The resilient channels give you a whole 24 pieces, and all of them are pretty thick and hefty 8’ ones to boot. That means that the under $200 price tag needs to be adjusted to factor that in, for overall value.
The sound isolation clips, on the other hand, give you much smaller pieces, at a cost of nearly $80 and all of that for just 10 a pack.
If you wanted as much raw material as the resilient channels offer, you’d be forced to spend a significantly larger amount of money to get the same.
So, surprisingly, the resilient channels win this round handily, being much cheaper and offering more for your investment than the sound clips. However, that’s not even the start of it.
Note: Prices are an estimate as they change constantly on Amazon.
Here is what can make or break any contest between products.
Simply put, if you cannot install something correctly it becomes worthless. Even if it costs 5 dollars, if it ends up doing nothing, you’ve lost money.
Now, let’s be clear on one simple fact. Both of these will require some sort of technical expertise to install.
It's nigh inevitable you will find yourself unable to do it on your own if you're not well versed in how it's all done.
There are a few general pieces of advice I can give, to at least make sure you know what to aim for and how to avoid getting scammed by an expert:
Now, with this in mind, you can see that the much easier to apply solution would be the sound isolation clips.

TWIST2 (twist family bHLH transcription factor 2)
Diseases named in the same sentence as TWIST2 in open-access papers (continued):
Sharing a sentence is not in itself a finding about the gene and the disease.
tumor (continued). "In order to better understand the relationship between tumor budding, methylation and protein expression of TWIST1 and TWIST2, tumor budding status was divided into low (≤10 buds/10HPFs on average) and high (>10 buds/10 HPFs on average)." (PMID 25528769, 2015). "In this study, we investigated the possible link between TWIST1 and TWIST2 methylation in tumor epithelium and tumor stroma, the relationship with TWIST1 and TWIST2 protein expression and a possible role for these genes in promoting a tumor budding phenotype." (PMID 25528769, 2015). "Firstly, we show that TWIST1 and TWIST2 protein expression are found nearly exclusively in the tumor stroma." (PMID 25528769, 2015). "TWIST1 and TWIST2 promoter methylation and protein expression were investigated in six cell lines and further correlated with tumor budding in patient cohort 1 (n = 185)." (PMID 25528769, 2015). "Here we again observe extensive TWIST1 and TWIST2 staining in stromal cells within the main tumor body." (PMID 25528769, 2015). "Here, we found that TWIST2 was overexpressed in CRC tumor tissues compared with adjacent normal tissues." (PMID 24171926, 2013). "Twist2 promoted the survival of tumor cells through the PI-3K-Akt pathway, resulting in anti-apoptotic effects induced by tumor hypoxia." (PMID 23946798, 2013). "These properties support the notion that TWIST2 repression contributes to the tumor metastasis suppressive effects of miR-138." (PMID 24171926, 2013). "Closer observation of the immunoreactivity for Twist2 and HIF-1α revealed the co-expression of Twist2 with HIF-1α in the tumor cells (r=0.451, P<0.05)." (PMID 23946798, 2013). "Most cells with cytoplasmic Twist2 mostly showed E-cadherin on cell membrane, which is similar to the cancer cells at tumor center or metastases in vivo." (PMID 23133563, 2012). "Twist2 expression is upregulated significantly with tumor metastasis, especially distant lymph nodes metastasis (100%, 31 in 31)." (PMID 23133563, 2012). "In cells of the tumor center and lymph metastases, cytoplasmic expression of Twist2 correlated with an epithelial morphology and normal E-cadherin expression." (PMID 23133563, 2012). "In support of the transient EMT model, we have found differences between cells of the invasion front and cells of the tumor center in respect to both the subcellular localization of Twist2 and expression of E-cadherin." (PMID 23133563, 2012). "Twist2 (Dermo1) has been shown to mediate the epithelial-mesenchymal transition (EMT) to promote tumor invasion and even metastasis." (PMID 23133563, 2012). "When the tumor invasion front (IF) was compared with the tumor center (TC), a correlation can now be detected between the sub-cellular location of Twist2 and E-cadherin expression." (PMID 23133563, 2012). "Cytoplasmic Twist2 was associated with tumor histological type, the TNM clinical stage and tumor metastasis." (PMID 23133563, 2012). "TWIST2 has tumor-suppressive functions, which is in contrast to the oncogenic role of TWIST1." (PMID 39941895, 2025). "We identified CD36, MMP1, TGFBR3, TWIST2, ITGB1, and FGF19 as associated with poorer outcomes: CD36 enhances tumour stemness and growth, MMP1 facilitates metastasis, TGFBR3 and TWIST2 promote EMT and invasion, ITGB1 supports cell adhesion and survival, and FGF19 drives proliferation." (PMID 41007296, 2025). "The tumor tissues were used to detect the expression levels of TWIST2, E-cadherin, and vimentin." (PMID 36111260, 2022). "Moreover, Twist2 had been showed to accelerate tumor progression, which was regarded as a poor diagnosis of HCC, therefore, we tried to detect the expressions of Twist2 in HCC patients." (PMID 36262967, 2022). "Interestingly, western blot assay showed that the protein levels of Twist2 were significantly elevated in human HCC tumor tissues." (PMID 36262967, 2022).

They’re designed to be much simpler to work with and apply all these additional solutions with.
They do require expertise, as stated before, but not nearly as much as the resilient channels. They not only need experts but tend to be much costlier in time to install, giving the round clearly to the clips.
In my opinion, this is the most important criteria and a fitting tie-breaker of sorts. When it comes down to it, there are a few things to consider.
First of all, what kind of coverage and targeted approaches both allow. Second of all, how good are their ratings and generally accepted levels of noise reduction.
In the first regard, the channels tend to be a bit better, since they do cover more for less money but still, the clips are smaller and more precise, allowing for better targeting, so to speak.
However, the contest is clearly won by the sound clips once we get to effectiveness.
An STC (Sound Transmission Class) score of 5-7 points for the resilient channels is all fine and well.
But when you consider that the average score for the sound isolation clips is a whopping, three times as effective 15-20 points, you realize that the clips actually work far better on average than the channels could ever hope to.
The clips provide a far lower resonance point, as well, allowing them to make a much broader spectrum of sounds inaudible to our ears. What’s more, resilient channels can fail.
They tend to be completely negated by even relatively small mistakes during installation.
From coming into contact with screws to you placing something on the wall they’re on incorrectly, the channels are much more finicky and thus less reliable as a whole.
That is why this round and the overall victory has to go to the sound isolation clips, despite their higher costs.
Conclusion: Sound Isolation Clips vs Resilient Channel
While both methods are valid and can be used, the overall victory went to the sound isolation clips, despite their higher price tag.
Simply put, they earn that price tag with all that they offer in exchange for it, compared to the resilient channels.